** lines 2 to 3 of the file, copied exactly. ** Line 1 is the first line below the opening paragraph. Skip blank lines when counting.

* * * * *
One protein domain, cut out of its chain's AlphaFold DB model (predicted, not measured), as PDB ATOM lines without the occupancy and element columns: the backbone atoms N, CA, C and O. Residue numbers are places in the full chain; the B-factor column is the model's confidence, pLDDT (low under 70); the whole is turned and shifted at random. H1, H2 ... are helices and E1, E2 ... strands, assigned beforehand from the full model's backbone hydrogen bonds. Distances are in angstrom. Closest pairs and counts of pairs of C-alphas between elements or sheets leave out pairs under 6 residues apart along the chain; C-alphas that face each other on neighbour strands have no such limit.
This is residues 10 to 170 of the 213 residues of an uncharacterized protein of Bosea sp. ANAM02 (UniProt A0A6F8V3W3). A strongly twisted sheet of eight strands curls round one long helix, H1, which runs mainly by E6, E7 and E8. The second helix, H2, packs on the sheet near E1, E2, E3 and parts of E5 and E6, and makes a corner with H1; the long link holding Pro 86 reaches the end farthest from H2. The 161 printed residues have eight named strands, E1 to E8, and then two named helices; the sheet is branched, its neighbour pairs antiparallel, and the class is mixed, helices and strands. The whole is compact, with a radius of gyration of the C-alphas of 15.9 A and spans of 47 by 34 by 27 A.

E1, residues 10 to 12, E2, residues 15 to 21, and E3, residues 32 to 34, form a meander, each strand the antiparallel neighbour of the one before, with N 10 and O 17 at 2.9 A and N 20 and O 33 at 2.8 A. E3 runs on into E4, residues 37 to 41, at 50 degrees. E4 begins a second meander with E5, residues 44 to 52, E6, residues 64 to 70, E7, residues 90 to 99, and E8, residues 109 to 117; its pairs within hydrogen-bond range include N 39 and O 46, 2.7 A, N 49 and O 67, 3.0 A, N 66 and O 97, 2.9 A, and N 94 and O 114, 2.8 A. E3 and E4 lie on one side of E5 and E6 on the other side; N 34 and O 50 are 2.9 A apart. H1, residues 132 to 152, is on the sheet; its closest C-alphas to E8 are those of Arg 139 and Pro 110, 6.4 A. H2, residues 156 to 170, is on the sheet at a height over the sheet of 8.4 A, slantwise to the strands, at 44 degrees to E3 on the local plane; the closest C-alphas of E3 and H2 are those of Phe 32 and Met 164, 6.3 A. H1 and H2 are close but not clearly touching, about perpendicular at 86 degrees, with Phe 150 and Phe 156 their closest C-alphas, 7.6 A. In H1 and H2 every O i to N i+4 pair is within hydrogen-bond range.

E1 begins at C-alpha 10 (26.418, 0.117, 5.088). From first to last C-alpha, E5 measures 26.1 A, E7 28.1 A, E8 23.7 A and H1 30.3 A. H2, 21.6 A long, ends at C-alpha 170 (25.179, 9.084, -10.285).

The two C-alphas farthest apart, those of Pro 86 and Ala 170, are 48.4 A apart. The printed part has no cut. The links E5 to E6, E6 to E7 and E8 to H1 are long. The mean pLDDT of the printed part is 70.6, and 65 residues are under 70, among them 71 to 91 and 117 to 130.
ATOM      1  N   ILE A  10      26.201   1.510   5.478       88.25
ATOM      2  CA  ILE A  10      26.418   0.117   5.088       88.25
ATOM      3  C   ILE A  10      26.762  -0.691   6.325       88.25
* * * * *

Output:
E1, residues 10 to 12, E2, residues 15 to 21, and E3, residues 32 to 34, form a meander, each strand the antiparallel neighbour of the one before, with N 10 and O 17 at 2.9 A and N 20 and O 33 at 2.8 A. E3 runs on into E4, residues 37 to 41, at 50 degrees. E4 begins a second meander with E5, residues 44 to 52, E6, residues 64 to 70, E7, residues 90 to 99, and E8, residues 109 to 117; its pairs within hydrogen-bond range include N 39 and O 46, 2.7 A, N 49 and O 67, 3.0 A, N 66 and O 97, 2.9 A, and N 94 and O 114, 2.8 A. E3 and E4 lie on one side of E5 and E6 on the other side; N 34 and O 50 are 2.9 A apart. H1, residues 132 to 152, is on the sheet; its closest C-alphas to E8 are those of Arg 139 and Pro 110, 6.4 A. H2, residues 156 to 170, is on the sheet at a height over the sheet of 8.4 A, slantwise to the strands, at 44 degrees to E3 on the local plane; the closest C-alphas of E3 and H2 are those of Phe 32 and Met 164, 6.3 A. H1 and H2 are close but not clearly touching, about perpendicular at 86 degrees, with Phe 150 and Phe 156 their closest C-alphas, 7.6 A. In H1 and H2 every O i to N i+4 pair is within hydrogen-bond range.

E1 begins at C-alpha 10 (26.418, 0.117, 5.088). From first to last C-alpha, E5 measures 26.1 A, E7 28.1 A, E8 23.7 A and H1 30.3 A. H2, 21.6 A long, ends at C-alpha 170 (25.179, 9.084, -10.285).